The Dialectic of Second-Order Distinctions: The Structure of Arguments about Fallacies

  title={The Dialectic of Second-Order Distinctions: The Structure of Arguments about Fallacies},
  author={David P. Goodwin},
  journal={Informal Logic},
Arguments about fallacies generally attempt to distinguish real from apparent modes of argumentation and reasoning. To examine the structure of these arguments, this paper develops a theory of dialectical distinction. First, it explores the connection between Nicholas Rescher's concept of distinction as a "dialectical countermove" and Chaim Perelman and L. Olbrecht-Tyteca's "dissociation of ideas." Next, it applies a theory of distinction to Aristotle's extended arguments about fallacies in De… 
Fallacies in Transition: An Assessment of the Pragma-Dialectical Perspective
The paper critically investigates the pragma-dialectics of van Eemeren and Grootendorst, particularly the treatment of fallacies. While the pragma-dialectieians claim that dialectics combines the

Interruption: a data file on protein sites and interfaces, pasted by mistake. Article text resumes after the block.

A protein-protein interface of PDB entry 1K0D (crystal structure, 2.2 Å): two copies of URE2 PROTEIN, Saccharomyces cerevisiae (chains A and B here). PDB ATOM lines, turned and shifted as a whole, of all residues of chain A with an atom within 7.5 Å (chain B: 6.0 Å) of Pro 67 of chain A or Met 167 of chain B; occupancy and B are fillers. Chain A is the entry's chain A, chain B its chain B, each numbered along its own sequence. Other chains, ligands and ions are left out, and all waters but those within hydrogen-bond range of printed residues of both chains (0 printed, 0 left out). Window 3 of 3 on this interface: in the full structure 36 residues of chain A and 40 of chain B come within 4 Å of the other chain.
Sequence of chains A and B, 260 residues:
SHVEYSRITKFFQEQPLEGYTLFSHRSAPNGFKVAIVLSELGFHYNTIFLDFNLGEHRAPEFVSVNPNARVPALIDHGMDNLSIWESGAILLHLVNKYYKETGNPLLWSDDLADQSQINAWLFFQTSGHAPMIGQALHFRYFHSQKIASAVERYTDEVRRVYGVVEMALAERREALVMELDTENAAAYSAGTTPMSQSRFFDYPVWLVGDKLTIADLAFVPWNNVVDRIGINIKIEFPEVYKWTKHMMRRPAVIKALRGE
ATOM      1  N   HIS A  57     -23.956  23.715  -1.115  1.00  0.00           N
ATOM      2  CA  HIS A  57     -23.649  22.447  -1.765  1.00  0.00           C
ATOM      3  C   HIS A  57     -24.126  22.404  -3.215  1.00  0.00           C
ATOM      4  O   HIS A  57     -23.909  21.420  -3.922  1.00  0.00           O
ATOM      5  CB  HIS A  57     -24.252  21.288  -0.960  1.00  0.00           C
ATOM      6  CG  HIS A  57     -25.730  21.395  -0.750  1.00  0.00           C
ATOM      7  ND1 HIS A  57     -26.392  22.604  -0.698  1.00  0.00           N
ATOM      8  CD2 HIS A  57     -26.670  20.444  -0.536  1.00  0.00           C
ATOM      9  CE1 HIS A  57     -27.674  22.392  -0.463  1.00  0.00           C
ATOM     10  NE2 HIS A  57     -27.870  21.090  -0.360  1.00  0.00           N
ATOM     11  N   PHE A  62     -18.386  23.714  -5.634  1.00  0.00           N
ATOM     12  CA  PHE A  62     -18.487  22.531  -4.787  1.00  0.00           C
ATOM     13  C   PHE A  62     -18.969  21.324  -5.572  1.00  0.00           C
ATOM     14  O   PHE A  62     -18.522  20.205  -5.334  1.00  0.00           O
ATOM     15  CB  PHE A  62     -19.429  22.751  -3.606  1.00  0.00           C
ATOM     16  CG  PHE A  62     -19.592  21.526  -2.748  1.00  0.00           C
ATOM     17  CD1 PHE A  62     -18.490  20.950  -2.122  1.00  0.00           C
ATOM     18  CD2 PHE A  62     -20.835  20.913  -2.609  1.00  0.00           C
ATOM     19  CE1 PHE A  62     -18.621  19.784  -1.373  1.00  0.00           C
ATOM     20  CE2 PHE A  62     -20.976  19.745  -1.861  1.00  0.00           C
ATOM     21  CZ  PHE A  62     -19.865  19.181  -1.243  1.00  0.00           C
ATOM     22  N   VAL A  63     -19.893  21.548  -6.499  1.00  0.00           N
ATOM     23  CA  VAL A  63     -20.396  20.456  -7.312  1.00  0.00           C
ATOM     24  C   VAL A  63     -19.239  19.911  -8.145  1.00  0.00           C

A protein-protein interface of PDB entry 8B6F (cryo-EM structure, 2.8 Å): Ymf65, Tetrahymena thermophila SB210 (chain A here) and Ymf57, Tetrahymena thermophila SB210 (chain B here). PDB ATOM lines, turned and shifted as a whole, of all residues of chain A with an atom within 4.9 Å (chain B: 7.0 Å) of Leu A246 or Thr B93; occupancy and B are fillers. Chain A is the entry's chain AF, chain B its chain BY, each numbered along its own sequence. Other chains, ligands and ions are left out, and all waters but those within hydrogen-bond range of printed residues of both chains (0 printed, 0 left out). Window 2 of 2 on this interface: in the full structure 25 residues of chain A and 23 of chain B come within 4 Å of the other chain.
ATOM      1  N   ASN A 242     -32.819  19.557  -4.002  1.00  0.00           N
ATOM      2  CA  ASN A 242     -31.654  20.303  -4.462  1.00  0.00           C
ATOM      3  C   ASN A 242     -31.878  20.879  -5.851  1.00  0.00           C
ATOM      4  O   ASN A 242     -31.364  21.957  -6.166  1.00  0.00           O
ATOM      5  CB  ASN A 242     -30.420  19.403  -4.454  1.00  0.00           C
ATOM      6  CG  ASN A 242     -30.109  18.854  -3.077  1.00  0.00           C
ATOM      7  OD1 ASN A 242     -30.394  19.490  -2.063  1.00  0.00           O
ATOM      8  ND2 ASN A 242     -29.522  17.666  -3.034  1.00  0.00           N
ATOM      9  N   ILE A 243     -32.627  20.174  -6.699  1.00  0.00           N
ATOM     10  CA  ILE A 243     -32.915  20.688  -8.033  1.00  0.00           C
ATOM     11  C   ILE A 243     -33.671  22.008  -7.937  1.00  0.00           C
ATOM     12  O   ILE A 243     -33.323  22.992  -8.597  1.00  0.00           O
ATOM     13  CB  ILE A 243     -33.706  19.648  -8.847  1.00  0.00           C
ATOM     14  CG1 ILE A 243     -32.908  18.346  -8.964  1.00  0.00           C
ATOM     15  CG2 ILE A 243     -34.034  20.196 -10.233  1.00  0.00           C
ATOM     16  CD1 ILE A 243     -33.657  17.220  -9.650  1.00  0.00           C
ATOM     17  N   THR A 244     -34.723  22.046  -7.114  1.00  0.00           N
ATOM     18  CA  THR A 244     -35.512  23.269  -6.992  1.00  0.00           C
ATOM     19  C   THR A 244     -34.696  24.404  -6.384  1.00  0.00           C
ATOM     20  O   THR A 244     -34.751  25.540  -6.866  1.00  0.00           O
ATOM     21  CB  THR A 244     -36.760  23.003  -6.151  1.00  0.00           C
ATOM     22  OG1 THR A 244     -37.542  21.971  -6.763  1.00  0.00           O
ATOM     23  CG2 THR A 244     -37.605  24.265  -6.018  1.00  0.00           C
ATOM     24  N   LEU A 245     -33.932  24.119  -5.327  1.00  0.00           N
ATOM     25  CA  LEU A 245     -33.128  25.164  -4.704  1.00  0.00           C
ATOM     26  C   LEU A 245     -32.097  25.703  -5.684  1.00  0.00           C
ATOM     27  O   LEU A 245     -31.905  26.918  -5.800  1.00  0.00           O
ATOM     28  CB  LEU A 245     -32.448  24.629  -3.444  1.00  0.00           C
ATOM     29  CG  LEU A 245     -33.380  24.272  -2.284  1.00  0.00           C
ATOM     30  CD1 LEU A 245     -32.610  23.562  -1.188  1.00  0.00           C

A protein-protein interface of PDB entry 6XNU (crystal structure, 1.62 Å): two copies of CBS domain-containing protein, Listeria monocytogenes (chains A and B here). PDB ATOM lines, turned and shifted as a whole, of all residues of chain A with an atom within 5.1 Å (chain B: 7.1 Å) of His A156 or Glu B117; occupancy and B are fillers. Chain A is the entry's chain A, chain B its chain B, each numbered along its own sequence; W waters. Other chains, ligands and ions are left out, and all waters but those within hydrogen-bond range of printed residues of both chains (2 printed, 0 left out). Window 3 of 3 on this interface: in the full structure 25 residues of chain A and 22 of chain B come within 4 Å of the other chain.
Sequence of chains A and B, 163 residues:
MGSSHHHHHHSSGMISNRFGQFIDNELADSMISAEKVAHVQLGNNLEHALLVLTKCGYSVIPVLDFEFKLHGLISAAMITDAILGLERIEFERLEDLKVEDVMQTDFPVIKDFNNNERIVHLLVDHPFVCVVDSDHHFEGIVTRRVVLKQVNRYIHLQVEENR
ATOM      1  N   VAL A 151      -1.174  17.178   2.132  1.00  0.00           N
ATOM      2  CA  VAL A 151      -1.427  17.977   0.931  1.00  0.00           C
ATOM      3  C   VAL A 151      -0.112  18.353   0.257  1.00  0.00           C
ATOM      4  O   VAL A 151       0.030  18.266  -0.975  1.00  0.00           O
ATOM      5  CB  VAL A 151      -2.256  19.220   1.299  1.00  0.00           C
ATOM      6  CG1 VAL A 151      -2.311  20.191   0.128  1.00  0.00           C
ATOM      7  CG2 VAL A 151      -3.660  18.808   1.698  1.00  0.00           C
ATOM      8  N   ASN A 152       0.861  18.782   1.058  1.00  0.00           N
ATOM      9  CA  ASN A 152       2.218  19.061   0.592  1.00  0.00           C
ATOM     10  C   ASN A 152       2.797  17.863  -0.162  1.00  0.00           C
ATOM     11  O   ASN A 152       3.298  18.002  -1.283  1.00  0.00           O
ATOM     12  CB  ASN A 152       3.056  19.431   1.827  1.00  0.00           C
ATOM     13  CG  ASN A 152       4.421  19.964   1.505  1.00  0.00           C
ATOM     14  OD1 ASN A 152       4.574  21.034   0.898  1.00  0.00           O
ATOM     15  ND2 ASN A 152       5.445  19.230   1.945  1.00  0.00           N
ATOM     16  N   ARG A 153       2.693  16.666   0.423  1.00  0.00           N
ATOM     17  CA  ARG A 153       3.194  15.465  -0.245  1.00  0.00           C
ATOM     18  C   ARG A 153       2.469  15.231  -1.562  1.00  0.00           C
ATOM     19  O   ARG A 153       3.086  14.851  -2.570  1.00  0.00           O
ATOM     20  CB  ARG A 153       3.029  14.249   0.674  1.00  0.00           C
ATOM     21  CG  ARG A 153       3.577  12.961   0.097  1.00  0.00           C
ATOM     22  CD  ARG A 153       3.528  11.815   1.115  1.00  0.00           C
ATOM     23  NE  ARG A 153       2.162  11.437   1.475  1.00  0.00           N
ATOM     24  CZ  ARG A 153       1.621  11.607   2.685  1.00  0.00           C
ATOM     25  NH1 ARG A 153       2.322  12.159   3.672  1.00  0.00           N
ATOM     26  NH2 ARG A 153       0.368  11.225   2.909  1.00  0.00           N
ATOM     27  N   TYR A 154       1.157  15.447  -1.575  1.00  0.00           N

Fundamentals of Argumentation Theory : A Handbook of Historical Backgrounds and Contemporary Developments
Contents: Preface. Introduction. Part I: Historical Backgrounds. Analytic, Dialectic and Rhetoric. Analysis of Fallacies, Controversy, and Discussion. Perelman and Olbrechts-Tyteca's New Rhetoric.
Rhetorics of Health Citizenship: Exploring Vernacular Critiques of Government’s Role in Supporting Healthy Living
This article explores how older adults negotiate and partially counter normative expectations of “health citizenship” that stress individual responsibility for maintaining health and preventing health problems by deploying a logic of dissociation to address structural-political-economic dimensions of healthy living.


What's Wrong with Slippery Slope Arguments?
  • T. Govier
  • Philosophy
    Canadian Journal of Philosophy
  • 1982
Slippery slope arguments are commonly thought to be fallacious. But is there a single fallacy which they all commit? A study of applied logic texts reveals competing diagnoses of the supposed error,
The Fallacy of Begging the Question
Begging the question — roughly, positing in the premises what is to be proved in the conclusion — is a perplexing fallacy.1 Are not question-begging arguments valid? Yes, we may find ourselves
Informal Logic: A Handbook for Critical Argumentation
This chapter discusses natural language argumentation as reasoned dialogue, which aims to clarify the role of emotion, bias, and fallacies in argumentation.